You may remember – or you may not, given how long it’s been – that way back in December I offered a sneak preview of an upcoming USA Network series called “Common Law,” the set of which I’d just returned from. Almost immediately after posting the story, however, I was forced to add the following post-script:
I’ve just gotten word that the show’s premiere date is being shifted. Instead of January 26th, USA has decided to hold off the premiere of “Common Law” until the summer, as they believe it’ll draw a bigger audience then. Sometimes you get skeptical about the reasons behind schedule changes like these, but given that everyone on the junket seemed to enjoy the pilot, I’ll buy what they’re selling as the real deal. Sorry about the additional wait. Let’s hope it’s worth it.
Well, the time has finally come for the show’s premiere. “Common Law” arrives this Friday night, which makes this a perfect time to revisit that trip to New Orleans and give you a few comments offered up to us at the time from the show’s stars about their characters and the show itself.
Michael Ealy: I think we definitely try to keep up the energy off-camera similar to the energy that’s on camera. Like, just today we were about to do a scene, and we like to pencil-fight in between takes, so we tried to incorporate that into the scene because it’s something that we do. And now it’s something Travis and Wes. We can’t help it. We spend every day together, every day.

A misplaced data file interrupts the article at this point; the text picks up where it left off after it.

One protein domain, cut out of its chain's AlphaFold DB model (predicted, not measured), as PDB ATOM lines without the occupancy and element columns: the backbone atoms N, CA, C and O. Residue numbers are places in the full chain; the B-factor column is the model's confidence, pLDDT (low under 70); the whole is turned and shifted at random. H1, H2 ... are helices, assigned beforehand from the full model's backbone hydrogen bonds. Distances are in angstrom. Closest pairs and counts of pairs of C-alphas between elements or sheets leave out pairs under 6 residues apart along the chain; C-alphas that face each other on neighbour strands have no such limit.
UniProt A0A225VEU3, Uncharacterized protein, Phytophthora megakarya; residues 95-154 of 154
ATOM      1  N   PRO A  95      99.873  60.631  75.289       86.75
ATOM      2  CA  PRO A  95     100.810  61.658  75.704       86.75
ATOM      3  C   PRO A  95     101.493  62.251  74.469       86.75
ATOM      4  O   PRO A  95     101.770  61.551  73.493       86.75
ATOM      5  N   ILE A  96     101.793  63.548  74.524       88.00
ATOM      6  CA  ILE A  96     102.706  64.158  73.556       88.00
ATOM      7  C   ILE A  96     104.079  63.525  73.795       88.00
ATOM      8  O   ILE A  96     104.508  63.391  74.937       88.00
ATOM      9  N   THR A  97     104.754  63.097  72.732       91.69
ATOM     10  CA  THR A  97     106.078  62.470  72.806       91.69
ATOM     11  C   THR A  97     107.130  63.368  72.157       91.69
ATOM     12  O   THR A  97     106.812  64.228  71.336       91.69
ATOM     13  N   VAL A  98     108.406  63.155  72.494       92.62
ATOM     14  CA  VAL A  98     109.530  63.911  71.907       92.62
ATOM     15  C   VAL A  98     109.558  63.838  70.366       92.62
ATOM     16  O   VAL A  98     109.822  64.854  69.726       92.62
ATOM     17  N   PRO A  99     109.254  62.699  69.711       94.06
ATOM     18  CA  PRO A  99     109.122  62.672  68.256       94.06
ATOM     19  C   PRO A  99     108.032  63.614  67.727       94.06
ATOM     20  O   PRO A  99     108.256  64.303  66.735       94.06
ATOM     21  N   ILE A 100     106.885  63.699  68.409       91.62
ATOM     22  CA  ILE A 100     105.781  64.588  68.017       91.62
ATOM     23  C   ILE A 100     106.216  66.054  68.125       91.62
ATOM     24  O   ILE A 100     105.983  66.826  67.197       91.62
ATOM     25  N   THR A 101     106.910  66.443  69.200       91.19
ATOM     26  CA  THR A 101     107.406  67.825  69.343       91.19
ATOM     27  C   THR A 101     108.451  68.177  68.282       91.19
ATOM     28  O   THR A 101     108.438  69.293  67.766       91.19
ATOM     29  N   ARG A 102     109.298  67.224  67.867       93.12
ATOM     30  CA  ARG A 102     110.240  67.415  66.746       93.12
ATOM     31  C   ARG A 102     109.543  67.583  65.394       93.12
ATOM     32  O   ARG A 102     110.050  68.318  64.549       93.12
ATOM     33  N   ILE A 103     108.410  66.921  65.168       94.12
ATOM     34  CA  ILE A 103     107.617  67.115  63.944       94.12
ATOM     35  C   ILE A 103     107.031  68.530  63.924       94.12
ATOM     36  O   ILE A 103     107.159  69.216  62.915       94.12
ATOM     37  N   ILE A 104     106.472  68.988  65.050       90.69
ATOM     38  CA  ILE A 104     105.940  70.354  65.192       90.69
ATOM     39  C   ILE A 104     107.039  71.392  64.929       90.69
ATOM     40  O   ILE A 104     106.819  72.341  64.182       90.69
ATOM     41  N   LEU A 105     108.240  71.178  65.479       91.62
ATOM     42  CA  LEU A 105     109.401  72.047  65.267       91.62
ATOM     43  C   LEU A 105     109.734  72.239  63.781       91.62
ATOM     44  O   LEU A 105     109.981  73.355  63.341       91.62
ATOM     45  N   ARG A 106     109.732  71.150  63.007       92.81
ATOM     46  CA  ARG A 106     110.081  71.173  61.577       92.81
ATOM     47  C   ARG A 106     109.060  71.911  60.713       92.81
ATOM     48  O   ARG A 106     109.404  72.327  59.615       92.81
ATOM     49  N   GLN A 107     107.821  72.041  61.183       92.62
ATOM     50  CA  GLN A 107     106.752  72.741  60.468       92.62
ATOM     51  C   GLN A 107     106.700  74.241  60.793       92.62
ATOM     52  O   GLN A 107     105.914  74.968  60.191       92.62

Warren Kole: I’m very thankful that I’m working with an actor like Michael. He’s easy to work with every day. So we don’t end up killing each other.
ME: I think, this whole process has felt completely unique because of the therapy component of the show. When you get into therapy and you start talking about how we make each other feel and stuff like that…I mean, I’ve just never seen that before. Yes, we are a buddy/cop show. That’s a component, as you can tell. That’s because we’re buddies and we’re cops. But the minute we get into therapy, I think we’re going into uncharted waters in terms of the buddy/cop dynamic.
WK: The dynamic in couples therapy, not that I’m speaking from experience, is often “I’m okay, but he or she has issues. “ There’s that, but there’s often a recognition of, y’know, “Maybe I have something to work on…”
ME: That’s coming slowly. We’re starting to identify with our own flaws, if you want to call them that.
WK: It’s like a sibling relationship in that way, because there’s a feeling of you’ve been so together with someone for so long and they don’t appreciate what you do and it’s their fault that they don’t appreciate what you’re doing for them. “And if you’d just respect me and recognize how much I do for you, then maybe I would swallow my pride and say the same thing back.” But we never really get there. Yet. Haven’t got there yet.